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Five years prior to the release of The Ten Commandments, the first step in the marketing campaign was already under way. In 1951, a Minnesota judge named E J Ruegemer had the dream of inspiring the population to follow the rules established in the commandments. This mission had an unassuming origin; when a defendant in a court case Ruegemer was overseeing was asked if he’d heard of the Ten Commandments, he responded in the negative. Noticing that a new generation were becoming ignorant of God’s rules for mankind as presented in the Bible, he took it upon himself to make sure nobody in the country would be able to say they didn’t know the Ten Commandments ever again, thus combatting juvenile delinquency.

Before a film had even entered production, Ruegemer had begun printing copies of the biblical scripture in the hopes it would be hung in schools and courthouses across the United States, with 10,000 printed tablets already distributed before DeMille had even agreed to get involved and take this campaign to the next level.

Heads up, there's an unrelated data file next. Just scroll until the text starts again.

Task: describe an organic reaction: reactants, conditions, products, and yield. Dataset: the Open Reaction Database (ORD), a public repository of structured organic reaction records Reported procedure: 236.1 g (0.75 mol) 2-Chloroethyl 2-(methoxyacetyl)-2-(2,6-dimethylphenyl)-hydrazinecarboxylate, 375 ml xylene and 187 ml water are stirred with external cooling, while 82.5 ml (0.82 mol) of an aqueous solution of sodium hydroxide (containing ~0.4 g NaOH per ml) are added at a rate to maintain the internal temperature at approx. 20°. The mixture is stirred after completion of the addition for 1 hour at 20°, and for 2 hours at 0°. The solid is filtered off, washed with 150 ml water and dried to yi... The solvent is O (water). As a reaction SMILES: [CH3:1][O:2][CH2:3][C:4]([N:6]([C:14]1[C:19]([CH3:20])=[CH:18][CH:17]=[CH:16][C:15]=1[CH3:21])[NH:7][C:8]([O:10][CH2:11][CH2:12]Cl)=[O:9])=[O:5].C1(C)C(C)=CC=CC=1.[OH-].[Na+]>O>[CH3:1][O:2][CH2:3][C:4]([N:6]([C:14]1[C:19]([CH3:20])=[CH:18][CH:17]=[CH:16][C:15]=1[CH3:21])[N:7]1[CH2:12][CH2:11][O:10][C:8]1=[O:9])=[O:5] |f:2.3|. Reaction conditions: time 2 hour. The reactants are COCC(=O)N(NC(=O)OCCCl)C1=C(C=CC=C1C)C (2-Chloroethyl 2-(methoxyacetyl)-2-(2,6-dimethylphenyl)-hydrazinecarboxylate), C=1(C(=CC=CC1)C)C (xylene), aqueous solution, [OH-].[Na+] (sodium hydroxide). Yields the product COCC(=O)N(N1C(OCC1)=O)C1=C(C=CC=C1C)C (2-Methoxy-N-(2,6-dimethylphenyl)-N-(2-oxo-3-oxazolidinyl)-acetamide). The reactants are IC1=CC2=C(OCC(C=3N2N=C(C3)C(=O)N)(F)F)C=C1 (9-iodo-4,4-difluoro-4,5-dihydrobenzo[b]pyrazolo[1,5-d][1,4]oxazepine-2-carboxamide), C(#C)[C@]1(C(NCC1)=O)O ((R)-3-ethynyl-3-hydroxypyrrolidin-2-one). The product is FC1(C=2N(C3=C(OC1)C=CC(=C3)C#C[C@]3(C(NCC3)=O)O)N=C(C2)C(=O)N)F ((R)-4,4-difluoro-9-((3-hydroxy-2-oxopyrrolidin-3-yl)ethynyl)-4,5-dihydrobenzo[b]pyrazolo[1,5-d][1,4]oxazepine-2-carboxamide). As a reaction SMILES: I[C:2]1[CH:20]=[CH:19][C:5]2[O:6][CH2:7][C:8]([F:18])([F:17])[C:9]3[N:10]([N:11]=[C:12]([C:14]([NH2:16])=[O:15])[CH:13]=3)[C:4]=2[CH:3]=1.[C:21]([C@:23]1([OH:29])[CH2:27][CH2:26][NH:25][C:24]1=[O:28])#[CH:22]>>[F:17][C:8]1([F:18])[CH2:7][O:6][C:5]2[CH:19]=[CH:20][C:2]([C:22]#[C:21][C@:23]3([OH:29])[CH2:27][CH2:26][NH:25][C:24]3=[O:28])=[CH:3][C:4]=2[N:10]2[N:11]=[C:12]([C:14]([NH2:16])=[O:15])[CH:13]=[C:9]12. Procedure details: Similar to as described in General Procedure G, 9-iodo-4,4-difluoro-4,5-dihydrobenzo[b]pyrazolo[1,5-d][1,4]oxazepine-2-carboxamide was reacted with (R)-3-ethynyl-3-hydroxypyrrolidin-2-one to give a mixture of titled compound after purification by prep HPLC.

This campaign remained small until DeMille had caught wind of the news story from a few years prior, realising that this would be the perfect opportunity to both promote his new film across the country, as well as helping restore Christian beliefs in the populace – which, a cynical person might attest, would be necessary for his expensive blockbuster to make its lofty budget back.

The most ingenious move in the promotion might be that DeMille, a master showman, didn’t need to spare any expense in getting these statues erected across the country, as they were being donated and paid for entirely by Ruegemer’s Christian organisation, the Fraternal Order of Eagles (FoE). Gigantic statues directly related to your expensive new film, but paid for by somebody else? Well, that proved to be too good a deal for the director to turn down.